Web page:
When I stopped giving altar calls many people responded negatively and a few people even left the church. In their minds, an old-fashioned, bible-believing church has altar calls. People should have an opportunity to respond to the sermon. People should have an opportunity to respond to the Holy Ghost’s leading. One former friend , a pastor, told me that he would never attend a church that didn’t give an altar call. Never mind that there is not one instance of an altar call in the Bible. Never mind that the history of the altar call can be traced back to Pelagian Charles Finney. In his mind, a good church was a church that gave altar calls. A church without altar calls was a liberal church that didn’t love souls.
In the 1960s, evangelists such as Billy Graham popularized the altar call and brought it to the TV screen. Many of us remember seeing a Billy Graham Crusade on network TV. Who can forget the altar call, hundreds of people pouring out of the aisles making their way down to the front. What most people did not know is that MANY of the people responding to the invitation were actually Christian altar workers. They helped “prime the pump” with their movement forward, encouraging others to do the same. If you take the first step God will help you take the rest….
When we are part of a group, there is pressure to conform to the group standard. This dynamic is quite evident in church. Individuality is discouraged. Dissent is frowned upon. I see the same problem in the secular world. Most human beings don’t want to stand out from the crowd so they tend to embrace whatever the group standard is.
Personally, I try to fight such conformity. I will gladly sing the National Anthem and recite most of the Pledge of Allegiance, but I’ll be damned if I will bow my head and take off my hat in an act of worship as some knucklehead prays for God to bless the race car drivers or a singer sings God bless America during the 7th inning stretch at a baseball game. That said, I have no doubt I succumb to the group standard more than I care to admit.
Group conformity is not necessarily bad, but we must be careful we do not surrender our ability to reason and think for ourselves. The pressure to conform to a group standard in church often sucks the life, vitality, and joy from a person’s life. When the pastor gives an invitation and scores of people respond, the pressure to do likewise is very strong. Being right with God=walking the aisle. Standing in the pew and not walking the aisle=Not right with God.
Many years ago I attended a Sword of the Lord Conference in the Canton, Ohio area. Curtis Hutson was one of the main speakers. He preached onthe family, on fatherhood. At the close of his sermon he gave an altar call that basically said “if you want to be a better father, you need to come to the altar and profess your willingness to do so” Hundreds and hundreds of men responded. I didn’t. I thought Hutson was being quite manipulative, so I refused to walk the aisle. Of course, I stood out like a sore thumb. People thought, I am sure, Either that guy thinks he is a better Christian than the rest of us or he refuses to get right with God. Who doesn’t want to be a better father? Never mind that one prayer at an altar does not a good father make.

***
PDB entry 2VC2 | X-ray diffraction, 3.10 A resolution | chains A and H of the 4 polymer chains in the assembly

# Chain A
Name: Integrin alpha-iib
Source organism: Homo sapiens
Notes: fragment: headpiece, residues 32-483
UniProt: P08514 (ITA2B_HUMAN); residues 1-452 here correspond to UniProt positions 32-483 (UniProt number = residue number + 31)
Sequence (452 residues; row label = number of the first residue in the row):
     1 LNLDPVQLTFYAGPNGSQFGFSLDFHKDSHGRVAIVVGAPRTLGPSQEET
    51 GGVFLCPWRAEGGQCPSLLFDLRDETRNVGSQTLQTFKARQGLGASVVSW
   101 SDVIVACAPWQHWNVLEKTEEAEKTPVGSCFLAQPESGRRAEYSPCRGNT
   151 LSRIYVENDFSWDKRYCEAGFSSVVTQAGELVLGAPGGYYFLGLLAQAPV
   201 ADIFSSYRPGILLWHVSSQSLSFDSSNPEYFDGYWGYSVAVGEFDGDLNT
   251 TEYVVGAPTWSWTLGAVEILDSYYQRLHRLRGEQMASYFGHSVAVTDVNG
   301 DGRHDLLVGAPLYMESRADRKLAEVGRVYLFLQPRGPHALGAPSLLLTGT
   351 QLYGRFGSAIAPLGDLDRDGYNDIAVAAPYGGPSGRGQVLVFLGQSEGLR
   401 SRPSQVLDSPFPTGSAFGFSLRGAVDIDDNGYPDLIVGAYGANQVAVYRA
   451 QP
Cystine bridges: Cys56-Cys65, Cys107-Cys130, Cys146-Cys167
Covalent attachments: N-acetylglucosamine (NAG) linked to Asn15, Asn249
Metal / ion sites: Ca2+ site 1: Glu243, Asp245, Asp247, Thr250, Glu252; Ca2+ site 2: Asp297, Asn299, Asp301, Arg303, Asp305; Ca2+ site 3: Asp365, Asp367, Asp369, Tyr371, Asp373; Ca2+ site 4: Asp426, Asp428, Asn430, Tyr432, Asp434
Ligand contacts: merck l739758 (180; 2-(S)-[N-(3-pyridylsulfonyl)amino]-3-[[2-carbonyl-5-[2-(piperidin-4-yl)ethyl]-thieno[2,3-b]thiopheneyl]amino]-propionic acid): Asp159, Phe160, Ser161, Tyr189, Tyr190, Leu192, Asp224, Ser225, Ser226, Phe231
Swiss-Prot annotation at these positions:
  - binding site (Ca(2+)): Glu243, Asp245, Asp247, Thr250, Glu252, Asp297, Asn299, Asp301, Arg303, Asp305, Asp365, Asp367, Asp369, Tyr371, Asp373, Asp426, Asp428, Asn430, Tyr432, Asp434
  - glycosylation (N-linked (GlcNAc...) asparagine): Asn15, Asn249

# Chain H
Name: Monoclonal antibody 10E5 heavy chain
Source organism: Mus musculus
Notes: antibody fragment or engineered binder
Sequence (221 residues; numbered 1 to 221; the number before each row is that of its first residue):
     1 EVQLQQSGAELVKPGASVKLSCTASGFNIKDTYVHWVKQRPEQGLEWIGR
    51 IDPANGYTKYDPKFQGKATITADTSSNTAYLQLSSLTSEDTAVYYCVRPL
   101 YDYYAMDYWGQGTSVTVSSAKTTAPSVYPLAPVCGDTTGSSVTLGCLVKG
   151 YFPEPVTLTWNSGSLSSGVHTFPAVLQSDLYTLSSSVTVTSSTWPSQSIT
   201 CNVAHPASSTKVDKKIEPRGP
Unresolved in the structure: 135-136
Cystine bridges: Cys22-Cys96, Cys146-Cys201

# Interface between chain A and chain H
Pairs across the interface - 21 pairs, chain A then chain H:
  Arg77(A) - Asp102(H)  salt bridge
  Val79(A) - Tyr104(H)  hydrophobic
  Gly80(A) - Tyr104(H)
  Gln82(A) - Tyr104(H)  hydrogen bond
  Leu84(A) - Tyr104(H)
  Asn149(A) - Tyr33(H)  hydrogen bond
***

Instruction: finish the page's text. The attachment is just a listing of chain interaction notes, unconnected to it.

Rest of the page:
Pastors well-schooled in their craft and blessed with the ability to effectively communicate, can, if they are not careful, manipulate people. The altar call is just one of many tools that can be used for manipulation. What pastors call God is actually the pastor and his well-honed communication skills manipulating those listening to the sermon.
A public church service can be a dangerous place. Parents, with nary a thought, allow their children to be influenced by men expert in mental and emotional manipulation. Even adults, especially those who have “sin” problems in their lives, are susceptible to manipulation. Adults enter the church building burdened with the cares of life, and the pastor, with his well-chosen words, convinces them to respond to an altar call. Jesus is the answer! Hooked on drugs or booze? Jesus will set you free. Family a mess, headed for divorce court? Jesus will make things right. Come, don’t delay. And people, with lives burdened down by problems and adversity, rush to the altar thinking Jesus will fix everything for them. He doesn’t, and they are worse off than they were before. Why are they worse off? Because they will likely think or be told by the pastor that the lack of change is their fault. They didn’t pray hard enough, or perhaps they had some secret sin they are holding on to. God never gets the blame for failing to do what the pastor said he would do. It is ALWAYS the sinners fault, not God’s.
Let me ask you a question. Every head bowed, every eye closed.
Are you saved? Do you remember a definite time and place in your life where you repented of your sins and accepted Jesus Christ as your Lord and Savior?
If not, raise your hand. No one is looking. This is just between you and God. Raise your hand, I want to pray for you.
I see that hand. And that one. Thank you Ma’am. Thank you Sir.
Lord you see the hands that were raised. Save them Lord. In Jesus name, amen.
In a moment we are going to sing Just as I Am.
If you raised your hand, I want you to step out from your pew and come to the front. Someone will meet you and will share with you what the Bible says about being saved.
That’s right, keep coming.
Are there others?
Even if you didn’t raise your hand, is there something you need to confess to God?
Do it now.
Dinner will wait.
Your soul is worth more than all the money in the world.
We are going to sing the last verse one more time. That’s it. Don’t neglect so great a salvation.
God doesn’t promise to always strive with you. One day his Spirit may no longer call and it will be too late for you…